Summer not only brings sunshine and warmth, but delicious tropical fruits such as mangos start appearing on shelves at your local fruit and veg shop, or if you are lucky enough to live in the warmer States you can buy them direct from the farmer at farmers markets. Often referred to as the “king of fruits”, mangos don’t just taste delicious, they also have a host of health benefits including:

Possible cancer prevention:  according to research by Texas A&M researchers has shown antioxidant compounds in mango fruit have been found to protect against colon, breast, leukaemia and prostate cancers. These compounds include quercetin, isoquercitrin, astragalin, fisetin, gallic acid and methylgallat, as well as the abundant enzymes.

Mango-for-skin-healthClears the Skin: both internally and externally for the skin, mangos help clear clogged pores and eliminate pimples. Enjoy our Mango, Passionfruit and Coconut Chia Pudding or, or make your own skin care recipe, by simply blending up a mango and applying. Mangos contain beta-carotene, which is converted by your body to vitamin A. Vitamin C and A are crucial to help the skin self-repair.

Improves Eye Health: one cup of sliced mangoes supplies 25 percent of the needed daily value of vitamin A, which promotes good eyesight and prevents night blindness and dry eyes.

Alkalises the Whole Body: the tartaric acid, malic acid, and a trace of citric acid found in the fruit help to maintain the alkali reserve of the body.

May Help with Diabetes: mango leaves help normalise insulin levels in the blood. The traditional home remedy involves boiling leaves in water, soaking through the night and then consuming the filtered decoction in the morning. Mango fruit also has a relatively low glycemic index (41-60) so moderate quantities will not spike your sugar levels.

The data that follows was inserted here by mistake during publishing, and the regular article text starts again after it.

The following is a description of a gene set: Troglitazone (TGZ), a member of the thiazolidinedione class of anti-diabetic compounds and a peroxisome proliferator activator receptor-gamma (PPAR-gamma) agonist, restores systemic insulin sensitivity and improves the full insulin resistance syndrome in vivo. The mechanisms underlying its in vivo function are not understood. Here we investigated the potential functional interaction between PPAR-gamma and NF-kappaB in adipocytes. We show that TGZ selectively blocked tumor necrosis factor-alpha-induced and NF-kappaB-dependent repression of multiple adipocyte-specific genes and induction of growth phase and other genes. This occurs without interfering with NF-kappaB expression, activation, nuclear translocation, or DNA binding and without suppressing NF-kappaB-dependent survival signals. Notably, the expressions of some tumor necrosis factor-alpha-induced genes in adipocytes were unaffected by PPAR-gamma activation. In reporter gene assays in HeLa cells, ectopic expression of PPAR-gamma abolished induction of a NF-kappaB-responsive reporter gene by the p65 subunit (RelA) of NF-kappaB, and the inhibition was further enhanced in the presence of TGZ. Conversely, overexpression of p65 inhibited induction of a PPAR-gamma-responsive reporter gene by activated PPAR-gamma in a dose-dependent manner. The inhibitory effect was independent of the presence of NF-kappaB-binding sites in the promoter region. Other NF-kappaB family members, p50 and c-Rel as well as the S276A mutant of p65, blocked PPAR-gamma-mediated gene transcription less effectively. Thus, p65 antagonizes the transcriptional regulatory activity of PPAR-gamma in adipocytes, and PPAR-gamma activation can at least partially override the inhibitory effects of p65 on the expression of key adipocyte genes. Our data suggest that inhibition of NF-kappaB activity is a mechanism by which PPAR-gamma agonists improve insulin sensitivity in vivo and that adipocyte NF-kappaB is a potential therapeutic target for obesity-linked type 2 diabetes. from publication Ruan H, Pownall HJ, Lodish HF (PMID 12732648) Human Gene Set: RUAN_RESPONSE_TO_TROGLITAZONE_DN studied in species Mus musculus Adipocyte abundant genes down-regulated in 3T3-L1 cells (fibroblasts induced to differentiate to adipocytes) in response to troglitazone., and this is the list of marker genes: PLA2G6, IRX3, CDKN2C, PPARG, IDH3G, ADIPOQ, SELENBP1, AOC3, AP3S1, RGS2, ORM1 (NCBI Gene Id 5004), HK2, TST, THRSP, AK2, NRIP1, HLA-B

In addition according to The Diabetes Council :

“One of the non-listed components of mangos is a substance known as mangiferin—which, in addition to anti-inflammatory and anti-viral activities, also can help lower blood sugar levels. This substance also has been shown to stabilise and support blood vessels. Other research indicated that other components in mangos including quercetin and a derivative of mangiferin can modulate the same cellular constituents that are the targets of the anti-diabetes drugs, the thiazolidinediones also known as the glitazones which include rosiglitazone and pioglitazone.”

Boosts the Immune System: the generous amounts of vitamin C and vitamin A in mangos, plus 25 different kinds of carotenoids keep your immune system healthy and strong.

Improves Digestion: In comparison to other tropical fruits, mangoes provide the highest amount of total dietary fibre. Approximately 3g of fibre can be found in 100g of natural fruit. The high-fibre content can reduce the chance of gastrointestinal disorders such as Crohn’s disease.

A study published in “Gastroenterology” in 2013 has shown a strong inverse relationship with fibre intake from fruit and Crohn’s disease. Consuming mangoes on a regular basis throughout your life may also improve digestion or the outcome of a gastrointestinal disorder.

Helps Fight Heat Stroke: juicing the fruit from green mango and mixing with water and a sweetener helps to cool down the body and prevent harm from overheating. From an Ayurvedic viewpoint, the reason people often get diuretic and exhausted when visiting equatorial climates is because the strong “sun energy” is burning up your body, particularly the muscles. The kidneys then become overloaded with the toxins from this process.

You may also enjoy:

Haloumi, Asparagus and Mango Salad

Mango, Coconut and Passionfruit Chia Pudding

Coconut Mango Blueberry Icy Pops

Summer Mango Smoothie Bowl

Citrus Chicken Salad and Mango Salsa

Summer Love, Mangos for Good Health

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